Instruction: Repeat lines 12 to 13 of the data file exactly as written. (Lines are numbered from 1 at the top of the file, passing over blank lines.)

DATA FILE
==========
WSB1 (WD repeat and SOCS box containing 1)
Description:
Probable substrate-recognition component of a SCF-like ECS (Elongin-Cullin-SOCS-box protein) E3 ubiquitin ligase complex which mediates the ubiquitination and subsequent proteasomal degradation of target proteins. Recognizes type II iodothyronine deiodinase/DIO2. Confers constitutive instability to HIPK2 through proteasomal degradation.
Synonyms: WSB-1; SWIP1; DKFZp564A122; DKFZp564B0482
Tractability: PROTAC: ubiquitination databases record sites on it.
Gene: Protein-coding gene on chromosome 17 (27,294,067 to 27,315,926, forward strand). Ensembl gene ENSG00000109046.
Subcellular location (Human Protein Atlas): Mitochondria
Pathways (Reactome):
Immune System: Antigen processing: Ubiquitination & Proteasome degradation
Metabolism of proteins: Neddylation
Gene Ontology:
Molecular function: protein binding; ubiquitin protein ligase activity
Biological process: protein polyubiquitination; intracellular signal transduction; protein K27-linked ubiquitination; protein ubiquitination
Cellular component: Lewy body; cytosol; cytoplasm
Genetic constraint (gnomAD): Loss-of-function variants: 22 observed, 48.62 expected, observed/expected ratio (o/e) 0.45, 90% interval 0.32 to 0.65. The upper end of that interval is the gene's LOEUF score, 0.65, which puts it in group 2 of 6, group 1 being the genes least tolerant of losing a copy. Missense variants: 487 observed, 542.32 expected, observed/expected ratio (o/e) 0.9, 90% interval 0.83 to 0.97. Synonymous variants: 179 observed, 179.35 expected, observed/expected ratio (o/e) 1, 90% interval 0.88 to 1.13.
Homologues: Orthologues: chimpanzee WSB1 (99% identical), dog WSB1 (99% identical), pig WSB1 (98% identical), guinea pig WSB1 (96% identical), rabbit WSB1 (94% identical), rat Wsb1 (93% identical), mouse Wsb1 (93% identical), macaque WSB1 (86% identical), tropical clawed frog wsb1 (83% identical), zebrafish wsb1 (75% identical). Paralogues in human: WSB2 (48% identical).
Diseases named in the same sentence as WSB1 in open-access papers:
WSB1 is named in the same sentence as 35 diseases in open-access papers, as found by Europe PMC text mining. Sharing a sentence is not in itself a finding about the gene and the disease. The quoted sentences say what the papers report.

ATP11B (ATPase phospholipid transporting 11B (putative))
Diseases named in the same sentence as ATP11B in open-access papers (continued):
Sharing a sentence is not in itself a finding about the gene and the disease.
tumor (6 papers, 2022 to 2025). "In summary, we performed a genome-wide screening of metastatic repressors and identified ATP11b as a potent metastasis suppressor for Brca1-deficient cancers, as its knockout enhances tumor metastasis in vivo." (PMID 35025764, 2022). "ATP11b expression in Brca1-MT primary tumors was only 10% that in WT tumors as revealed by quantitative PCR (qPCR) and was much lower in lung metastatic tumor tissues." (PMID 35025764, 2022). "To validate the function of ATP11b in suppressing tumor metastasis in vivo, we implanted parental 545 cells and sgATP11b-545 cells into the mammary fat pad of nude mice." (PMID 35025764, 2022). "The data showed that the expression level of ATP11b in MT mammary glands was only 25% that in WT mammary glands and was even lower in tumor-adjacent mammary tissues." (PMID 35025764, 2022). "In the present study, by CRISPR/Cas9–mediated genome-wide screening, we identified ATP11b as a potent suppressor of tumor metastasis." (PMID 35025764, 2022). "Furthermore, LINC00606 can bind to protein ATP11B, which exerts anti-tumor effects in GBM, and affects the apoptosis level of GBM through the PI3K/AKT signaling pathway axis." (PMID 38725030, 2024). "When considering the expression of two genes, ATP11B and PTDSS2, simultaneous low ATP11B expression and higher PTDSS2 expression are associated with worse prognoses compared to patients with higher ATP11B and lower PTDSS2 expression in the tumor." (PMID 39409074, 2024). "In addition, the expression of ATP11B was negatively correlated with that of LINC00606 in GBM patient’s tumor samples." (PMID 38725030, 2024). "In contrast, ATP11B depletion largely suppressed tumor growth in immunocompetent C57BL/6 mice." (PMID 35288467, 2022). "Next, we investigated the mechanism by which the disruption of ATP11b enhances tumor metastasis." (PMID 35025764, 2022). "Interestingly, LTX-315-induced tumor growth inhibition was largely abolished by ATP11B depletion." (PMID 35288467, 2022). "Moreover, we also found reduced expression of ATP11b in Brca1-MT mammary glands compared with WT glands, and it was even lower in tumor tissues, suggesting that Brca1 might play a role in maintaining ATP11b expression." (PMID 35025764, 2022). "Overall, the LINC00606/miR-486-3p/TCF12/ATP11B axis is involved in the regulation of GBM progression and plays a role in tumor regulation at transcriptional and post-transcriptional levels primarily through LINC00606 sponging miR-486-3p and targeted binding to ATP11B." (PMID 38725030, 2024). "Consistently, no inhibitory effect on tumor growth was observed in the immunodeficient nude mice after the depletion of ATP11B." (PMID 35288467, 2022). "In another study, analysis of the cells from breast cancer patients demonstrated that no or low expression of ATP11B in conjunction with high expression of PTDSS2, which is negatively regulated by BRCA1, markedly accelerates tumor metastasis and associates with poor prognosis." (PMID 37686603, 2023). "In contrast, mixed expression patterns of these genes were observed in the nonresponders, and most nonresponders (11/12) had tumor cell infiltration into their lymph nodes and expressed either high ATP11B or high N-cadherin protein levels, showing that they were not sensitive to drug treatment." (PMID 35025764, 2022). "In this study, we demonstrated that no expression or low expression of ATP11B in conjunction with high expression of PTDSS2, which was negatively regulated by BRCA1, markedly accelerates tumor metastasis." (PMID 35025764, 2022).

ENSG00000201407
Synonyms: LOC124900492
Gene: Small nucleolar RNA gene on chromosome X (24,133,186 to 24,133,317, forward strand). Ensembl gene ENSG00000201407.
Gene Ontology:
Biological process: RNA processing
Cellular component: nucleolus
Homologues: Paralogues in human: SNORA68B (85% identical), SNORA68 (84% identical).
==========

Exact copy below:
Molecular function: protein binding; ubiquitin protein ligase activity
Biological process: protein polyubiquitination; intracellular signal transduction; protein K27-linked ubiquitination; protein ubiquitination